Google promises end to viruses - Fortify says: don't be hasty
"You can have the most bug-free operating system in the world - which is what energy companies have in the shape of the SCADA-compliant embedded firmware that drives their critical systems - but if the software has bugs in it, you're dead in the water," said Richard Kirk, Fortify's director.
"The plans of Linus Upson, Google's engineering director, outlined in the latest New Scientist magazine are laudable and, if they turn out to be correct, will make computing a lot safer for everyone, but the plethora of software that is available - and being developed all the time - makes the task of eradicating viruses impossible," he added.
According to Kirk, this isn't to decry Google's plans for a secure operating system, although he noted that the company's plans took a battering this week when two flaws were revealed in the Chrome browser application.
The irony of Upson's plans is that embedded firmware versions of Windows are already in active use on SCADA-compliant systems in critical government and utility grids the world over, he explained.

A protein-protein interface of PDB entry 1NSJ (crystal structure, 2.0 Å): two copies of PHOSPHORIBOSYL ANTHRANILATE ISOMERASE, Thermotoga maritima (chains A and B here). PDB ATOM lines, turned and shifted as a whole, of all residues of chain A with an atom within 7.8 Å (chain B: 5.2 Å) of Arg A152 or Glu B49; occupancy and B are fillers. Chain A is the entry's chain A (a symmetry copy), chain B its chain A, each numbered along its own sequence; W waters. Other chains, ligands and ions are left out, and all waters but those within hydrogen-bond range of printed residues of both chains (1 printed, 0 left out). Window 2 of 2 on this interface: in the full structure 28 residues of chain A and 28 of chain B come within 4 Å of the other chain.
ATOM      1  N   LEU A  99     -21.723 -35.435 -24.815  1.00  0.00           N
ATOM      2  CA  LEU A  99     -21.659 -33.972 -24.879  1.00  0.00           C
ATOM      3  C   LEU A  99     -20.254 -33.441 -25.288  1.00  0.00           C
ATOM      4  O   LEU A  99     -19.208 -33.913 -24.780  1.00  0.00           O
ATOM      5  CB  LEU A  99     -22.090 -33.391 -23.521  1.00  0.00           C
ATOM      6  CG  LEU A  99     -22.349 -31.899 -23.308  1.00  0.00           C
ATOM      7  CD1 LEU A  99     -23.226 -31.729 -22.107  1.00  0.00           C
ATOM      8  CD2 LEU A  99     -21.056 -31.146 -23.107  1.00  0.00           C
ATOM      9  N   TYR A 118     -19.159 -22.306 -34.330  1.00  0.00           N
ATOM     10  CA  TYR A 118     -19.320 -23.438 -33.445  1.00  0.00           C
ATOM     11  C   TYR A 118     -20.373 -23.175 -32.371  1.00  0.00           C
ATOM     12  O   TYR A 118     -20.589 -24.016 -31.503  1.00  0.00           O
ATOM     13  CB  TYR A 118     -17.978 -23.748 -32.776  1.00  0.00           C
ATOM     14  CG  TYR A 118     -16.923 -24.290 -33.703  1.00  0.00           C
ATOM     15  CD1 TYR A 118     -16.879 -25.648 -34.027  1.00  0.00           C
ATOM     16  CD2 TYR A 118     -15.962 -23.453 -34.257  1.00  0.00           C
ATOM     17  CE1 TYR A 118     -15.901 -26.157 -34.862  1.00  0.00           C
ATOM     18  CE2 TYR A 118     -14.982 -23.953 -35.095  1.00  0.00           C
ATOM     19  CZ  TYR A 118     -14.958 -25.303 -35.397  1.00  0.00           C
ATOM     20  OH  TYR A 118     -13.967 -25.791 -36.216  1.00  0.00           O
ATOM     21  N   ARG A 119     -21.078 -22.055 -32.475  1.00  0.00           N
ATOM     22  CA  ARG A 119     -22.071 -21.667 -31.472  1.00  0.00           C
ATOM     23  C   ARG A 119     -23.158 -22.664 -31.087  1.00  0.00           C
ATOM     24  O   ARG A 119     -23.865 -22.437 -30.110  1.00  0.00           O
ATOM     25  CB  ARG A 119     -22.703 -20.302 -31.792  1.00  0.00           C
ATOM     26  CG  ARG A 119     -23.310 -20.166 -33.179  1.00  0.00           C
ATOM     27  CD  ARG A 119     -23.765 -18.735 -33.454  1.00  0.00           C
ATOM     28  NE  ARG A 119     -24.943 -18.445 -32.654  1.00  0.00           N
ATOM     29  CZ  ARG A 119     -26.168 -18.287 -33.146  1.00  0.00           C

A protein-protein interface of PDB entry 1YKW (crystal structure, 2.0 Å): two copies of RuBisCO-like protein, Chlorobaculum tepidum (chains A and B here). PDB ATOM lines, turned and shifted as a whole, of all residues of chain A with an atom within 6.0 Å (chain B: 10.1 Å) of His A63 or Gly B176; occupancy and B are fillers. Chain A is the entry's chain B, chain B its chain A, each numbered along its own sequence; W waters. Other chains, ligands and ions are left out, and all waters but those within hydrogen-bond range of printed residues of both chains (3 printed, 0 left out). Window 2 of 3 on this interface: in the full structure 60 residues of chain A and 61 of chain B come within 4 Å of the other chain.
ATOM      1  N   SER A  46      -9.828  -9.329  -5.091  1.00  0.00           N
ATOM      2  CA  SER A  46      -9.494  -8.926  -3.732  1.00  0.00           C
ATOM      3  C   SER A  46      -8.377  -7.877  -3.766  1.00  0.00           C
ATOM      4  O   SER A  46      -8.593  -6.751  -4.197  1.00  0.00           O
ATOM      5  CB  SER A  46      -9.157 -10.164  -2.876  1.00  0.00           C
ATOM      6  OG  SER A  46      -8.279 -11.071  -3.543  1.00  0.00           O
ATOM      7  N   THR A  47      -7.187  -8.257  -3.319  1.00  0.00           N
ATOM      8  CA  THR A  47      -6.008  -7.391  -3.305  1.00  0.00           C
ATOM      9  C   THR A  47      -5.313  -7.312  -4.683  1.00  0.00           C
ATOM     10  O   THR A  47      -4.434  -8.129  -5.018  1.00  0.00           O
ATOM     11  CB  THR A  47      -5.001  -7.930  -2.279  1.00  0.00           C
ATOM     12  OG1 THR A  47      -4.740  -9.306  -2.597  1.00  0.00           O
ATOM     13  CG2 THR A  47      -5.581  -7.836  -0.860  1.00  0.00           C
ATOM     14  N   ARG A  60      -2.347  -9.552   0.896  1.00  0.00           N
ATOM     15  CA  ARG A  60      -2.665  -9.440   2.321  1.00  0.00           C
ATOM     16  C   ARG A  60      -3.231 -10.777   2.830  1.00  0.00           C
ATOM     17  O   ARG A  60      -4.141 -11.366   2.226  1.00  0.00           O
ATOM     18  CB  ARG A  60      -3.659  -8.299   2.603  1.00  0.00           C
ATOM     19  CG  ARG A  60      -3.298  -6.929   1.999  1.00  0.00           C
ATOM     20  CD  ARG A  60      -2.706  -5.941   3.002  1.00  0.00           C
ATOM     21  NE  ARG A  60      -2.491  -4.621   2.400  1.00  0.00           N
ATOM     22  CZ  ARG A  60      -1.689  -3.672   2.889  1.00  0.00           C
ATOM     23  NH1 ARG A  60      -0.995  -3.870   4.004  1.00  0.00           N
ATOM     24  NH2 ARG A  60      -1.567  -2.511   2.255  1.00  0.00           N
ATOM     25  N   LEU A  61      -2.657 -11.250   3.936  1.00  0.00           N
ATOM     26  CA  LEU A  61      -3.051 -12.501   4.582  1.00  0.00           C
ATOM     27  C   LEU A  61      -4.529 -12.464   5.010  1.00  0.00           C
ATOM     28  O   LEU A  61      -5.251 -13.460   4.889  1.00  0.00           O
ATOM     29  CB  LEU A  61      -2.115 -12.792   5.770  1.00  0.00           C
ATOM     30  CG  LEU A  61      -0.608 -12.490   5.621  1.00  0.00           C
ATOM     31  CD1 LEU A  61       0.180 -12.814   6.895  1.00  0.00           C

The downside of using an embedded operating system is that it cannot be easily updated, but that is a small price to pay for a more secure computing environment, the Fortify director went on to say.
"Google's promise of a flaw-free operating system with Chrome is a really great idea and we applaud that, but our business is based on helping software developers boost the security of their applications during the code audit stage," he said.
"And given that our clients anticipate code auditing to be an integral part of their development plans for some time to come, I think Google's promise to eradicate viruses is a bit on the optimistic side," he added.
For more Google's no-virus operating system plans: http://preview.tinyurl.com/nt8m3k
For more on Fortify Software: http://www.fortify.com